Yet few mainstream media sources turned their attention toward an escalating climate of violence in the United States against LGBTQ people – and transgender women of color in particular – that has nothing to do with Islamic extremism. Last year, 23 transgender women were murdered – most of whom were women of color – in what is widely considered a national epidemic that appears to have no end in sight.
The truth is that some of the primary actors of terrorism against LGBTQ people of color in this country are in fact much more homegrown: our legislatures and bodies of law enforcement. The victims of this weekend’s tragedy were celebrating the anniversary of a night when mostly queer and trans people of color – many of whom were Latinxs – fought back against discriminatory policing.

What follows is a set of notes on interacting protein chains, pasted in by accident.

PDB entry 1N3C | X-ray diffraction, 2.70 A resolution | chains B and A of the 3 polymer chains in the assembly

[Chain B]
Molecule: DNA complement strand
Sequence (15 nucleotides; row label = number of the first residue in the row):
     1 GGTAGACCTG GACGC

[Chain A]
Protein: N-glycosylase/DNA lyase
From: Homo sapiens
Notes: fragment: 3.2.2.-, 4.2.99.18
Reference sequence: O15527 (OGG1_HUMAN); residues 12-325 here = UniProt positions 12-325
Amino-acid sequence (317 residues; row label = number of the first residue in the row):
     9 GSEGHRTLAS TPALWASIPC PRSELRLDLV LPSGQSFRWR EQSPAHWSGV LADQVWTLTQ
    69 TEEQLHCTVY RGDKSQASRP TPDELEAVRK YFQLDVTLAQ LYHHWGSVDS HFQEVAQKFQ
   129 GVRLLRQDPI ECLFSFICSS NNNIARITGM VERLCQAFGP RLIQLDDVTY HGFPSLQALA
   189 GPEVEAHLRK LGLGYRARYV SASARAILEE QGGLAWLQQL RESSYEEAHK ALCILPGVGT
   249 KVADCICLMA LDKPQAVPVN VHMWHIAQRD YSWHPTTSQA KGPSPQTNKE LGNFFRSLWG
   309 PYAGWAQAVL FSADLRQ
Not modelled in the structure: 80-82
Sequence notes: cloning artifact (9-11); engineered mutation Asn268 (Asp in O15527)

In this context, it feels difficult not to think of the violence that the patrons of Pulse – which also operated as an important community center – experienced over the weekend as a continuation of the violence that has been enacted upon LGBTQ communities of color.
For this reason, these attacks feel intensely personal. For LGBTQ Latinxs, the club is where many of us go to feel at home and free – a place to escape from state-sanctioned violence. When so many of us are rejected from our families of origin for part or all of our lives, the club is where many of us experienced our whole selves for the first time: where we see queer and trans people upending gendered notions of how we dance salsa, merengue, and cumbia, where we can be free in our sexuality while still connected to our roots perreando to some dembow.